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Trends in Solvent Management in the Pharmaceutical Industry C. Stewart Slater and Mariano J. Savelski Department of Chemical Engineering Rowan University.

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Presentation on theme: "Trends in Solvent Management in the Pharmaceutical Industry C. Stewart Slater and Mariano J. Savelski Department of Chemical Engineering Rowan University."— Presentation transcript:

1 Trends in Solvent Management in the Pharmaceutical Industry C. Stewart Slater and Mariano J. Savelski Department of Chemical Engineering Rowan University Glassboro, NJ Session 656: Green Engineering in the Fine Chemical and Pharmaceutical Industry AIChE Annual Meeting Nashville, TN November 8-13, 2009

2 Solvent Issues Solvent use can account for up to 80-90% of total mass of an API synthesis –Majority are organic solvents Solvent costs over life cycle –Pay to purchase –Pay to use (energy and associated costs) –Pay to dispose of E-Factor 25->100 kg/kg of API* Not optimal for a ChE!!! Practice green chemistry & engineering Sheldon, Chem Ind, 1 (1997) 12

3 Pharma Industry Profile US EPA Toxic Release Inventory (TRI) MM kg waste Top ten solvents account for 80% of waste Lopez, Toxic Release Inventory, US EPA, 2006

4 Solvent Waste Management Trends ~70% of waste is treated or recycled* ~30% of waste is used for energy recovery* Only a small percent is directly released into the environment Incineration remains the disposal method of choice –CO 2 emissions –Heat recovery Increasing trend towards solvent recovery Lopez, Toxic Release Inventory, US EPA, 2006

5 Optimization of Solvent Use and Waste Reduction Greener solvent selection / solvent substitution –Elimination of highly hazardous solvents Solvent reduction –Recovery techniques –Novel approaches to separations –Telescoping –Novel reaction media (ionic liquids) –Biocatalytic routes –Solid-state chemistry

6 “Plant of the Future” The plant of the future will likely use a limited number of ‘universal’ green solvents –Properties allow for easy recovery –Used with other campaigns –Integrated solvent recovery systems Continuous processing simplifies recovery design strategies Energy exchange networks Slater and Savelski, Innov Pharma Tech, 29 (2009) 78

7 Solvent Recovery Solvent recovery has increased, On-site and Off-site recovery facilities Distillation still dominates - straightforward separation for ideal mixtures Pharmaceutical wastes typically contain –Multiple solvents –Azeotropic mixtures –Unconverted reactants, etc Complex separation trains to obtain high quality solvent for reuse Centralized solvent recovery facility > New approach - integrate separation processes at the point of use

8 Solvent Recovery Azeotropic separations pose the most challenge in processing Entrainer-based distillation –More energy intensive –Entrainers pose additional source of pollution Membrane pervaporation is a “greener” alternative for azeotropic separations

9 Pervaporation Membrane Processes Applications: - Selective solvent-water separations / Dehydration - Azeotrope separations Advantages: - Energy savings over distillation - No entrainer (e.g., benzene) needed for azeotropic separations - Solvent reuse; solvent savings - Avoid solvent disposal / solvent thermal oxidation Water = blue Solvent = green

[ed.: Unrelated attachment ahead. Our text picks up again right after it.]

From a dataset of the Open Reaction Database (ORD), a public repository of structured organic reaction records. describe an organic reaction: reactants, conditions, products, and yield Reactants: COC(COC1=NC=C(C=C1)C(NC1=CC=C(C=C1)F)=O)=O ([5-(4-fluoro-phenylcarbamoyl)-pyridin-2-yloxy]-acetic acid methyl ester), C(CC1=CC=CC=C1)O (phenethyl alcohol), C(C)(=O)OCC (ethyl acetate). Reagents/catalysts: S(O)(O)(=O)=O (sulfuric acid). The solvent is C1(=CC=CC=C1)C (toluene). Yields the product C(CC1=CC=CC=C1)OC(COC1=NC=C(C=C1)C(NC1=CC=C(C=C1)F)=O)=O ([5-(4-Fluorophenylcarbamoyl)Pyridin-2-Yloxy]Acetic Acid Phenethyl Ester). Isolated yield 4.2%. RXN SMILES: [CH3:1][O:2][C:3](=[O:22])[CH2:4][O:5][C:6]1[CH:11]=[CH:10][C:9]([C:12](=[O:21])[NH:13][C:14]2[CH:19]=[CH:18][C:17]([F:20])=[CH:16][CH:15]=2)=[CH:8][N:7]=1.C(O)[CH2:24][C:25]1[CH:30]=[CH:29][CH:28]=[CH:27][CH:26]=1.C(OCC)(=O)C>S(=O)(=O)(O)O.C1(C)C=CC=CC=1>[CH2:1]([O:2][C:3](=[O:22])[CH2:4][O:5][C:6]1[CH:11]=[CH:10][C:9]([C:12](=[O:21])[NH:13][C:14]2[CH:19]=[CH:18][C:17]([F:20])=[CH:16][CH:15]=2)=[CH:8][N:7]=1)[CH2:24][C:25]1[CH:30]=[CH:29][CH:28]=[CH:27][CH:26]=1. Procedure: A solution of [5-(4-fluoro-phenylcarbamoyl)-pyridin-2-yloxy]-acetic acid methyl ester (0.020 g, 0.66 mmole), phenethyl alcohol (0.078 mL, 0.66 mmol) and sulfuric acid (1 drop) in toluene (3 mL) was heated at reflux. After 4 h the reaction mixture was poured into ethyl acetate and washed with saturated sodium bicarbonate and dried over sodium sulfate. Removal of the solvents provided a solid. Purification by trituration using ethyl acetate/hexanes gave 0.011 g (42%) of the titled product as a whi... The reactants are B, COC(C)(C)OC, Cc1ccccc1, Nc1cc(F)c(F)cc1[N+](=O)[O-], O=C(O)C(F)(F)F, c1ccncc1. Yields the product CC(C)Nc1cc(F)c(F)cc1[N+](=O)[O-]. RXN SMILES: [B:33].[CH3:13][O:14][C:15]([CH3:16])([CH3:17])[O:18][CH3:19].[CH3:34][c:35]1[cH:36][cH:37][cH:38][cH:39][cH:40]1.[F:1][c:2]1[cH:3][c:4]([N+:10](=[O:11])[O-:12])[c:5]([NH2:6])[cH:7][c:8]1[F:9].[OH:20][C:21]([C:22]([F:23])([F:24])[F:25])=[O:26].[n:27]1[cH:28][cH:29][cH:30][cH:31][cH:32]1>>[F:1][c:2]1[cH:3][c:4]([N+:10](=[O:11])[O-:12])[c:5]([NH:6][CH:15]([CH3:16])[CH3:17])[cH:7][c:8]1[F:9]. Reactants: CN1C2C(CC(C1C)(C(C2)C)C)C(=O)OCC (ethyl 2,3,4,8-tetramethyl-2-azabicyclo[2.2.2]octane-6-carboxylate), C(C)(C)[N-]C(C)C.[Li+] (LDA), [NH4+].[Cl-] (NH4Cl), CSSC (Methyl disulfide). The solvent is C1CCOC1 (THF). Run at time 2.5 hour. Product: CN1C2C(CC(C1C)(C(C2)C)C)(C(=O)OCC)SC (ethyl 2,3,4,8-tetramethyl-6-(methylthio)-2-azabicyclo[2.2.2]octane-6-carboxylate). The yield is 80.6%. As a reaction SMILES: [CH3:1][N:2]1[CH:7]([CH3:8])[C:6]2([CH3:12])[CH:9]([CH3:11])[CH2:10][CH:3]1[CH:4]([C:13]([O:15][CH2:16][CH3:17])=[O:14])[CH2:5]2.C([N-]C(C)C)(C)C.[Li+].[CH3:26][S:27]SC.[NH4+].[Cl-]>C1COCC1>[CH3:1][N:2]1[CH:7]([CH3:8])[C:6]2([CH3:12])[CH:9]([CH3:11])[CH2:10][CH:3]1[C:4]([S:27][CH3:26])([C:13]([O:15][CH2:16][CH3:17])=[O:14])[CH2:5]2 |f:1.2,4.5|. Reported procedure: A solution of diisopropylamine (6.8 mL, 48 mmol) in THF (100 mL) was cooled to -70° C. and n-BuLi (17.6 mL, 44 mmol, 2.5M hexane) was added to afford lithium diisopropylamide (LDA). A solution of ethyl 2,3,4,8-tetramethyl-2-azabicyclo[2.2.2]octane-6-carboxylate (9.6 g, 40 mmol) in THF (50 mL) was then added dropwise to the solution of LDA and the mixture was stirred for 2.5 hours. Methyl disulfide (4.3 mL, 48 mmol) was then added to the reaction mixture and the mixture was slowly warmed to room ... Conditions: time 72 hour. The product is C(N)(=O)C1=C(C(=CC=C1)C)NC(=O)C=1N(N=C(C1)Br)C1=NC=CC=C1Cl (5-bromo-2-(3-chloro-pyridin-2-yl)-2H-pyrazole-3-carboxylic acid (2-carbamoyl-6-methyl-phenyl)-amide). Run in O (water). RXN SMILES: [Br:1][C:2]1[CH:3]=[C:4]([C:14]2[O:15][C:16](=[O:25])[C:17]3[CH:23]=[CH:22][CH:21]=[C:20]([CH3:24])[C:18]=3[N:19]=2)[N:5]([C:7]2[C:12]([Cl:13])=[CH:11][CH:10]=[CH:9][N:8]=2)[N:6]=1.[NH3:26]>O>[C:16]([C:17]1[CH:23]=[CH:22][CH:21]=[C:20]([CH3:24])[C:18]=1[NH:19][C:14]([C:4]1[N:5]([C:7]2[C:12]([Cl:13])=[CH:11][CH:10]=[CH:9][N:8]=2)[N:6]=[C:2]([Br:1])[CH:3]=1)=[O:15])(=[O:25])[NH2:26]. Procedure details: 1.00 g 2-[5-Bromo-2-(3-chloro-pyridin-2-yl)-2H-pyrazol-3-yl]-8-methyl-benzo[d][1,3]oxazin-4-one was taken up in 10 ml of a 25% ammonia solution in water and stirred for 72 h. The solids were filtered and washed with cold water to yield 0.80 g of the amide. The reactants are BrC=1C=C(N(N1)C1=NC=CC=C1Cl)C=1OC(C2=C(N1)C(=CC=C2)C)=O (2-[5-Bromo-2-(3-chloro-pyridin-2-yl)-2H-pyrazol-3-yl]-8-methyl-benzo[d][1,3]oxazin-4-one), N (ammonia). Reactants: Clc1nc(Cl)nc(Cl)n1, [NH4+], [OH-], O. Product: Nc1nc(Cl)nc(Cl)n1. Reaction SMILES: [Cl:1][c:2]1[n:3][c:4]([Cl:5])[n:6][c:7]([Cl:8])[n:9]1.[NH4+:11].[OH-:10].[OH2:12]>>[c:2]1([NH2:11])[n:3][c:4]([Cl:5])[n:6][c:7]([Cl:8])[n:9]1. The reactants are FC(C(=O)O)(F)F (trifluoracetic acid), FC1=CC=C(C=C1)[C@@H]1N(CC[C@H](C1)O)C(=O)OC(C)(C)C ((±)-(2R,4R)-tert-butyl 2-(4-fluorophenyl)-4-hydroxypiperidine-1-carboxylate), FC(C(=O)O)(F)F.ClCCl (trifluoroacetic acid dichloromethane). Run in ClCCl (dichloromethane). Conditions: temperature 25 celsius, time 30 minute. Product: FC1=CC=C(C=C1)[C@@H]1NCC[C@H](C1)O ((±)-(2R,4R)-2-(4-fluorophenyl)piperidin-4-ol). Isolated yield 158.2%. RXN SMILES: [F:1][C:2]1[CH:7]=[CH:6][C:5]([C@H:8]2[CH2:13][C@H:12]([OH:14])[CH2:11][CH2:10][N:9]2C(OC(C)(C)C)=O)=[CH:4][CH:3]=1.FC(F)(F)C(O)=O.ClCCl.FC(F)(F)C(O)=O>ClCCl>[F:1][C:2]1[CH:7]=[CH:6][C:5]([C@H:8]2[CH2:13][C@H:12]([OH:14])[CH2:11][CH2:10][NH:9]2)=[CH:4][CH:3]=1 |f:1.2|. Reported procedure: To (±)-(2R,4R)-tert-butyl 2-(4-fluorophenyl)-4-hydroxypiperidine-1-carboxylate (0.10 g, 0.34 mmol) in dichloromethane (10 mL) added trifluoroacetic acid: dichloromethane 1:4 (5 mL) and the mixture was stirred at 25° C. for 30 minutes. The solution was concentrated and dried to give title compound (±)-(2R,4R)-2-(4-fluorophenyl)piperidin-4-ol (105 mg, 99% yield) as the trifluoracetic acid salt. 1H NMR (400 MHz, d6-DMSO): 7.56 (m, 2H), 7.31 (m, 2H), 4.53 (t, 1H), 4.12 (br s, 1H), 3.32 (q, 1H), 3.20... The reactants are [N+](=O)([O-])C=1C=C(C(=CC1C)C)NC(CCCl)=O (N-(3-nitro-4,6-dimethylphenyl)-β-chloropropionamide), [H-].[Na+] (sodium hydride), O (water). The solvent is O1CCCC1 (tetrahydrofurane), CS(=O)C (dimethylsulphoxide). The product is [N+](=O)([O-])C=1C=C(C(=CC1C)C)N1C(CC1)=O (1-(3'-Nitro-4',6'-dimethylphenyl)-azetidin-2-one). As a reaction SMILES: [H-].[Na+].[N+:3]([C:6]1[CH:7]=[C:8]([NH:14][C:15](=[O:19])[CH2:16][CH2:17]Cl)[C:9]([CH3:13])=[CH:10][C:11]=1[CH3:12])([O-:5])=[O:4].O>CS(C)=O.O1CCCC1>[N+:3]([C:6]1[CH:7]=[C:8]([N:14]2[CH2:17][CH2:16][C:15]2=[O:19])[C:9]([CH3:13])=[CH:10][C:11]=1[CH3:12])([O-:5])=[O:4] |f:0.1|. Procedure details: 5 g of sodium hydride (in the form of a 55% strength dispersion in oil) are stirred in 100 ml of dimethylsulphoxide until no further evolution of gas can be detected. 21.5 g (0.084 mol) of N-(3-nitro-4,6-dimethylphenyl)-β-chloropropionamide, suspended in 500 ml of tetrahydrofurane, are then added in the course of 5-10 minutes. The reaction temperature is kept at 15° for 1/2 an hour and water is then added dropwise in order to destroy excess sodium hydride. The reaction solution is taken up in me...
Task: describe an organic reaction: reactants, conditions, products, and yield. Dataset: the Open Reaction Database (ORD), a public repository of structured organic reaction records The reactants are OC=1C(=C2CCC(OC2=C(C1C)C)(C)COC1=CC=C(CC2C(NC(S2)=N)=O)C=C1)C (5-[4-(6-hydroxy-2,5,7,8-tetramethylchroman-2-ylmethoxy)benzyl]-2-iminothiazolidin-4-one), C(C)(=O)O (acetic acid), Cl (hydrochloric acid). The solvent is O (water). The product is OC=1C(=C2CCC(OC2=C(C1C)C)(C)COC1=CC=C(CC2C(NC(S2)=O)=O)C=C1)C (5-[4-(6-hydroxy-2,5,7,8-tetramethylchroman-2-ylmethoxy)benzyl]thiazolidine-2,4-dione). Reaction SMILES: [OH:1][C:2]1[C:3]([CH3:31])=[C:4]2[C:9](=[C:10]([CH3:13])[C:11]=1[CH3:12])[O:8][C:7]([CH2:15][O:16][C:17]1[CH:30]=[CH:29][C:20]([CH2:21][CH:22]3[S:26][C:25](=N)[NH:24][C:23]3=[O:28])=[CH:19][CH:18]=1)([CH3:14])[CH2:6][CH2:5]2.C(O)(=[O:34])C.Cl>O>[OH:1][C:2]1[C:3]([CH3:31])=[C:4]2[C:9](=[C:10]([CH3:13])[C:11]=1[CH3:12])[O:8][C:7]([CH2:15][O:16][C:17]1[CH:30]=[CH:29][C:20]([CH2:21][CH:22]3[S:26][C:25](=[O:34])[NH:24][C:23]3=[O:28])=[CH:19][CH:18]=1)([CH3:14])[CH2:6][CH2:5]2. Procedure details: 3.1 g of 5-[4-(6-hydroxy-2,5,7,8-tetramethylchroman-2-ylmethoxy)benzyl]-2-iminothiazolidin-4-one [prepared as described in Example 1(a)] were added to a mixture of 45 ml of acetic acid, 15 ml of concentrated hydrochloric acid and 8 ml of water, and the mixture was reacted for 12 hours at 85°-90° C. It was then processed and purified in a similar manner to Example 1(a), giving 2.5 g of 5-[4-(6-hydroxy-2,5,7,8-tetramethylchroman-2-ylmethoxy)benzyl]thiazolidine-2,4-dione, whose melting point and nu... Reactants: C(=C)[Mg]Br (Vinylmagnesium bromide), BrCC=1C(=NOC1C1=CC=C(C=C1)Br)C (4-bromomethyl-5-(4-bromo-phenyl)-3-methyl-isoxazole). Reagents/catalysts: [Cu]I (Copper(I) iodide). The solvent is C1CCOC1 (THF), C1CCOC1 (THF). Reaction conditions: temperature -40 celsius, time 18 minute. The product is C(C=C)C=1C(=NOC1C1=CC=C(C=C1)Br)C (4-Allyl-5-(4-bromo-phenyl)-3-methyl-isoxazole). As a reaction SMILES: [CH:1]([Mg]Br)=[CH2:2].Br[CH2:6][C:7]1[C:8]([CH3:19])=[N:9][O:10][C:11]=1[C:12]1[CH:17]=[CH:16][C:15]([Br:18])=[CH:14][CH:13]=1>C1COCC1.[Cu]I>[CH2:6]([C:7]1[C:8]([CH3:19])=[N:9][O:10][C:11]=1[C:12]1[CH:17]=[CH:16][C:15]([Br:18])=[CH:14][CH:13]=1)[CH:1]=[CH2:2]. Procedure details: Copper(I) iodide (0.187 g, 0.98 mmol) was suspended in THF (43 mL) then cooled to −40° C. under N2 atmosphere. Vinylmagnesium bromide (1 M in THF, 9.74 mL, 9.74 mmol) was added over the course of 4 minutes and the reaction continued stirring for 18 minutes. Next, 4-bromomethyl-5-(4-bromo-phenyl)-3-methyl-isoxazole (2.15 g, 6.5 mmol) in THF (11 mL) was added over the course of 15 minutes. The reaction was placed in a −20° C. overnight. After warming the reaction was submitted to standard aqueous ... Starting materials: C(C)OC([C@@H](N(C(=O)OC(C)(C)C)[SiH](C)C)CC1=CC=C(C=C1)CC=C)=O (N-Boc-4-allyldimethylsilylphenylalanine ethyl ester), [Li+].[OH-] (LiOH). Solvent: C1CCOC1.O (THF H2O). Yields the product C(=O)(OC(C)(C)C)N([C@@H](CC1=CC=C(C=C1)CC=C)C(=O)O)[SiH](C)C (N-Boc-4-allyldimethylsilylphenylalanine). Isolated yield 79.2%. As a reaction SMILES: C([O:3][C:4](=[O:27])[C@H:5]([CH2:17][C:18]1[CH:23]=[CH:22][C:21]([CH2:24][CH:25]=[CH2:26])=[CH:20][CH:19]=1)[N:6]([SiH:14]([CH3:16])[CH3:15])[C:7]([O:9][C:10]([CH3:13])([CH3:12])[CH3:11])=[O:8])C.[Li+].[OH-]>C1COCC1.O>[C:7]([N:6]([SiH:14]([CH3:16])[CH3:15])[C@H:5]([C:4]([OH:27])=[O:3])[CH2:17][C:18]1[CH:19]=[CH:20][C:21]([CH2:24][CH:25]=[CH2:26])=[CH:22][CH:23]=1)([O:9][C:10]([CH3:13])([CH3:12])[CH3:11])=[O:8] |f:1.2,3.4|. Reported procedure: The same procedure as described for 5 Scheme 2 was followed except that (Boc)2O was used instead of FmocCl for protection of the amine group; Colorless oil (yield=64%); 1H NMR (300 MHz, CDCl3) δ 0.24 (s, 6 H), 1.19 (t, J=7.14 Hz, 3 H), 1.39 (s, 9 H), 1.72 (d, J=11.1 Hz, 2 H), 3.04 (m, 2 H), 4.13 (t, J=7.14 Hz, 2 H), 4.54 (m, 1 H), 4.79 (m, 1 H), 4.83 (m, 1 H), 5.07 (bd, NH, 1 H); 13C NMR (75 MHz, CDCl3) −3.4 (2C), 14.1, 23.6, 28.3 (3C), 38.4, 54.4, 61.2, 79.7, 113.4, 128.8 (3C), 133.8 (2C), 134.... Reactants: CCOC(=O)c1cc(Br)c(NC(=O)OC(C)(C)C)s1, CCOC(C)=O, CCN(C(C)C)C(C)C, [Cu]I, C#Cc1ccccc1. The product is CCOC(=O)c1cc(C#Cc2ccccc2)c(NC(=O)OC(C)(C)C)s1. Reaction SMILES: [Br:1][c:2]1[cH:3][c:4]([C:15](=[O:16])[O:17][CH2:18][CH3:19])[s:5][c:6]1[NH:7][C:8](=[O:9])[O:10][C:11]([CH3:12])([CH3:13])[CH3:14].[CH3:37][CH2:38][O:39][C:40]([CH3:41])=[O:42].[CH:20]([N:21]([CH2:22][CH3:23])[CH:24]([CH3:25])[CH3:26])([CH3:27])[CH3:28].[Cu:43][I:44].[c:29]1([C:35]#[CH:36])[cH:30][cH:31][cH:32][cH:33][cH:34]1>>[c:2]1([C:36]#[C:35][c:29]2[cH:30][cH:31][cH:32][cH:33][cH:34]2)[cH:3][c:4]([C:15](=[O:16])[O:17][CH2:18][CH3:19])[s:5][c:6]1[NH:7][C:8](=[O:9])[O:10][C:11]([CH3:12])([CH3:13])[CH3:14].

10 PV Process Integration Solvent-water waste stream Pervaporation Dehydrated solvent for reuse Solvent-water azeotropic mixture Low flow rate stream: water with some solvent Typical Solvents Isopropanol (az) Ethanol (az) Methanol Ethyl acetate Butyl acetate Acetone Acetronitrile (az) Tetrahydrofuran (az) n-Butanol Methylethylketone (az)

11 THF Water THF Trace water 1,2- Propanediol WASTE Extractive Distillation Pervaporation THF Water THF Trace Water Water THF No Recovery THF Water THF Water WASTE RECOVERY Green Integration Illustrative Example Process optimization Emissions reduction Cost savings Energy savings

12 Process Case Study - Pfizer Investigation of solvent recovery alternatives to reduce solvent waste in celecoxib process IPA solvent recovery from final purification steps Integration of pervaporation with distillation using existing equipment inventory Slater, Savelski, Hounsell, Pilipauskas, Urbanski, ACS Green Chem & Eng Annual Conf, Washington DC, June 2008, Centrifuge IPA / Water Washes 50% IPA 50% Water IPA / Water Washes 49.2% IPA 49.6% H 2 O 0.71% MeOH and EtOH 0.5% TDS Mother Liquor 34.5% IPA 45.2% H 2 O 8.45% MeOH 2.71% EtOH 9.10% TDS Dryer Wet Product Solids Dryer Distillates 50.7% IPA 48.8% H 2 O 0.47% MeOH and EtOH 0% TDS Celecoxib Conc. & Sell ML Recovery Solvents Water API Other

13 Proposed Distillation-PV-Distillation Process Purification for only part of waste stream – Centrifuge wash and Dyer distillates for recovery – Mother liquor for (sale) use as generic solvent Overall 57% IPA 99.1 wt% for reuse in process Other options of Distill-PV or PV only, yield different recoveries and purities A design basis of 1000 kg waste/hr is used for illustrative purposes Slater, Savelski, Hounsell, Pilipauskas, Urbanski, ACS Green Chem & Eng Annual Conf, Washington DC, June 2008,

14 Life Cycle Emissions Comparison Total Base Case Emissions: 29.5 kg waste/kg API Total Dist-PV-Dist Emissions: 2.4 kg waste/kg API ~92% decrease in total emissions Savelski, Slater, Carole, 8 th Inter. Conf. EcoBalance, Tokyo, Japan, December 2008.

15 Economic Analysis 72% Annual Cost Savings Slater, Savelski, Hounsell, Pilipauskas, Urbanski, ACS Green Chem & Eng Annual Conf, Washington DC, June 2008,

16 Summary Solvent use and waste practices should be constantly reviewed Development of sustainable practices Green advantage Waste minimization Cost effective

17 Acknowledgements Pfizer U.S. Environmental Protection Agency P2 grant #NP


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